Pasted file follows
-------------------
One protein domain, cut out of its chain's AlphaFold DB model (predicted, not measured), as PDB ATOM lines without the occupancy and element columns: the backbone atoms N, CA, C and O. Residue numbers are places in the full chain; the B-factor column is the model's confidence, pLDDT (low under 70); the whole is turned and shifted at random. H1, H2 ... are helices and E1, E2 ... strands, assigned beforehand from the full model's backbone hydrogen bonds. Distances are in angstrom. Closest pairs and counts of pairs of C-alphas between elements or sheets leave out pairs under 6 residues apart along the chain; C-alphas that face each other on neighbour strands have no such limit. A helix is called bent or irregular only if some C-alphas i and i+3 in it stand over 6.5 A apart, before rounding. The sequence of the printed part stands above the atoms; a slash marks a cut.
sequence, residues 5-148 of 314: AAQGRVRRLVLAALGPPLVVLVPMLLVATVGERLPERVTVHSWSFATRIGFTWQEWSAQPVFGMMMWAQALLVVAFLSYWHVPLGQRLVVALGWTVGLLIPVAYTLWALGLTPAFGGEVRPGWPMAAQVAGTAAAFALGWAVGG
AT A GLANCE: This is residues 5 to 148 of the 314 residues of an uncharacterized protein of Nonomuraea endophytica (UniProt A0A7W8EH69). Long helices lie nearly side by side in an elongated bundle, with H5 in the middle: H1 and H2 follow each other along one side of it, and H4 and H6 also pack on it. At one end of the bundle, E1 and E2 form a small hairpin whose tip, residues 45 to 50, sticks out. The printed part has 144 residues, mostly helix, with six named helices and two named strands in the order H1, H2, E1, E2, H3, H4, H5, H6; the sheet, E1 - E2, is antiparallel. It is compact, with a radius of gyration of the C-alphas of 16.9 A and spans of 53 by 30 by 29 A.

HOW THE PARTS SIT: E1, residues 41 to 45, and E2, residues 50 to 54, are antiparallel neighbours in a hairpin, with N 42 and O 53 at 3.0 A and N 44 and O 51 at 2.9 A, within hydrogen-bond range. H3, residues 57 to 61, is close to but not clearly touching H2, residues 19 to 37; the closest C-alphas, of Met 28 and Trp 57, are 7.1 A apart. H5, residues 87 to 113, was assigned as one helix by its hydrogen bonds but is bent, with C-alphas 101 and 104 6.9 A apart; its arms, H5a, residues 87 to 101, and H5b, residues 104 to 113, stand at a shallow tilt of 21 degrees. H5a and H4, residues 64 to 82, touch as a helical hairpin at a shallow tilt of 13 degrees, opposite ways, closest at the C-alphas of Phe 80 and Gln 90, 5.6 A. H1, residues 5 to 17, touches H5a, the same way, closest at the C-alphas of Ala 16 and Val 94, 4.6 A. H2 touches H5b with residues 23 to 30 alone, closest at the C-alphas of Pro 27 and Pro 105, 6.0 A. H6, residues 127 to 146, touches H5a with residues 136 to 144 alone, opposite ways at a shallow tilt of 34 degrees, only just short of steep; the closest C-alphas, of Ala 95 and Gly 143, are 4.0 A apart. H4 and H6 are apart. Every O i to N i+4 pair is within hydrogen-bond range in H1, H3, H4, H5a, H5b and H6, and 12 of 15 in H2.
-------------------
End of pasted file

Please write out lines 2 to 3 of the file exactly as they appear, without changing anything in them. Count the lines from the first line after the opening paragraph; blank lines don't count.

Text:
AT A GLANCE: This is residues 5 to 148 of the 314 residues of an uncharacterized protein of Nonomuraea endophytica (UniProt A0A7W8EH69). Long helices lie nearly side by side in an elongated bundle, with H5 in the middle: H1 and H2 follow each other along one side of it, and H4 and H6 also pack on it. At one end of the bundle, E1 and E2 form a small hairpin whose tip, residues 45 to 50, sticks out. The printed part has 144 residues, mostly helix, with six named helices and two named strands in the order H1, H2, E1, E2, H3, H4, H5, H6; the sheet, E1 - E2, is antiparallel. It is compact, with a radius of gyration of the C-alphas of 16.9 A and spans of 53 by 30 by 29 A.

HOW THE PARTS SIT: E1, residues 41 to 45, and E2, residues 50 to 54, are antiparallel neighbours in a hairpin, with N 42 and O 53 at 3.0 A and N 44 and O 51 at 2.9 A, within hydrogen-bond range. H3, residues 57 to 61, is close to but not clearly touching H2, residues 19 to 37; the closest C-alphas, of Met 28 and Trp 57, are 7.1 A apart. H5, residues 87 to 113, was assigned as one helix by its hydrogen bonds but is bent, with C-alphas 101 and 104 6.9 A apart; its arms, H5a, residues 87 to 101, and H5b, residues 104 to 113, stand at a shallow tilt of 21 degrees. H5a and H4, residues 64 to 82, touch as a helical hairpin at a shallow tilt of 13 degrees, opposite ways, closest at the C-alphas of Phe 80 and Gln 90, 5.6 A. H1, residues 5 to 17, touches H5a, the same way, closest at the C-alphas of Ala 16 and Val 94, 4.6 A. H2 touches H5b with residues 23 to 30 alone, closest at the C-alphas of Pro 27 and Pro 105, 6.0 A. H6, residues 127 to 146, touches H5a with residues 136 to 144 alone, opposite ways at a shallow tilt of 34 degrees, only just short of steep; the closest C-alphas, of Ala 95 and Gly 143, are 4.0 A apart. H4 and H6 are apart. Every O i to N i+4 pair is within hydrogen-bond range in H1, H3, H4, H5a, H5b and H6, and 12 of 15 in H2.